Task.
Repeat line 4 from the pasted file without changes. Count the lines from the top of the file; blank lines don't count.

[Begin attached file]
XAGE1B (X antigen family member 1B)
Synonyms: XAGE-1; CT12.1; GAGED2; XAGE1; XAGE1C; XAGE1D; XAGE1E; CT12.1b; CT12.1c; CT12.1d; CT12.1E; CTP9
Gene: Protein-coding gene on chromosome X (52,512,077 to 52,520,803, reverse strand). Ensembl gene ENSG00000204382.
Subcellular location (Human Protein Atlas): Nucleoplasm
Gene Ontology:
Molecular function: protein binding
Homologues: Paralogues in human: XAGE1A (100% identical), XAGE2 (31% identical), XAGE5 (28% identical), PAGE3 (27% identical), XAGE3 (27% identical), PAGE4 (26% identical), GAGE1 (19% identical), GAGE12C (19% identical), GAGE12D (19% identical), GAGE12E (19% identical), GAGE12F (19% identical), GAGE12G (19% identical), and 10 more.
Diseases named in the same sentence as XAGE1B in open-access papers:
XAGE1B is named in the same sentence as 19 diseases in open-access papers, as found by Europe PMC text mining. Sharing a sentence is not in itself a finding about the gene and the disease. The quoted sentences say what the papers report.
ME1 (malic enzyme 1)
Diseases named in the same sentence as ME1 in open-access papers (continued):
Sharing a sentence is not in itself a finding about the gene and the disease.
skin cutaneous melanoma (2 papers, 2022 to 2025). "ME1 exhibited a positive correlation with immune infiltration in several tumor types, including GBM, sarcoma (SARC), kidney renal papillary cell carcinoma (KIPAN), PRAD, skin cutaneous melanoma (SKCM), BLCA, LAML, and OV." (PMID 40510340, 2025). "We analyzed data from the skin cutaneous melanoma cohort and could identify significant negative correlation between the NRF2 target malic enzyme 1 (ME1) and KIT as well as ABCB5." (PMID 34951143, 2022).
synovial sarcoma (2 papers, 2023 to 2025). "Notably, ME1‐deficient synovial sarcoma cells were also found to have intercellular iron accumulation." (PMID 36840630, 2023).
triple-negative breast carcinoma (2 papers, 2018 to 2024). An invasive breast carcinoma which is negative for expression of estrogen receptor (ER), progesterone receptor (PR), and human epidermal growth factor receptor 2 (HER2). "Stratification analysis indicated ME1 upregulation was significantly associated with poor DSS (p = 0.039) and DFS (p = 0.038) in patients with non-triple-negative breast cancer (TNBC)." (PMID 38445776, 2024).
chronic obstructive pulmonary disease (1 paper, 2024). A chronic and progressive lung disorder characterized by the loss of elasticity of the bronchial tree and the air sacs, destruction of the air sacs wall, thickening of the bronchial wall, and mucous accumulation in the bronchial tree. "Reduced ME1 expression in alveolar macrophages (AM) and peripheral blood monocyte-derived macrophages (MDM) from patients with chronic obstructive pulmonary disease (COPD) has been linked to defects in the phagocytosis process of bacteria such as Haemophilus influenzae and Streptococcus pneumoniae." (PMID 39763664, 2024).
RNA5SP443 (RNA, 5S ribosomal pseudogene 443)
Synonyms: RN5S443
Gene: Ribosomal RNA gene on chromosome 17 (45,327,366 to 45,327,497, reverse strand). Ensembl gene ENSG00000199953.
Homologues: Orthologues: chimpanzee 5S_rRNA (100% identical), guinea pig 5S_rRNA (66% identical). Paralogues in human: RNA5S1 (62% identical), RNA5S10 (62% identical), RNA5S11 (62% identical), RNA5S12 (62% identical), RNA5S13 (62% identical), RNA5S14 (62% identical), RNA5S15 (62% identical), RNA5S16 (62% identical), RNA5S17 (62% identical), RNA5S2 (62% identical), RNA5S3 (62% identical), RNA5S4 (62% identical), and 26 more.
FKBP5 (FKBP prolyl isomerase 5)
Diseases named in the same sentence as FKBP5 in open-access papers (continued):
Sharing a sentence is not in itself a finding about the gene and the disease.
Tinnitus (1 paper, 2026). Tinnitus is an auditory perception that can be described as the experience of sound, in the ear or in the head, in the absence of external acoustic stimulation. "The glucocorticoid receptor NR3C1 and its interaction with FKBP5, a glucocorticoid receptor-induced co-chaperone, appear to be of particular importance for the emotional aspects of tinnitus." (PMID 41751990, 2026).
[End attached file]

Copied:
Subcellular location (Human Protein Atlas): Nucleoplasm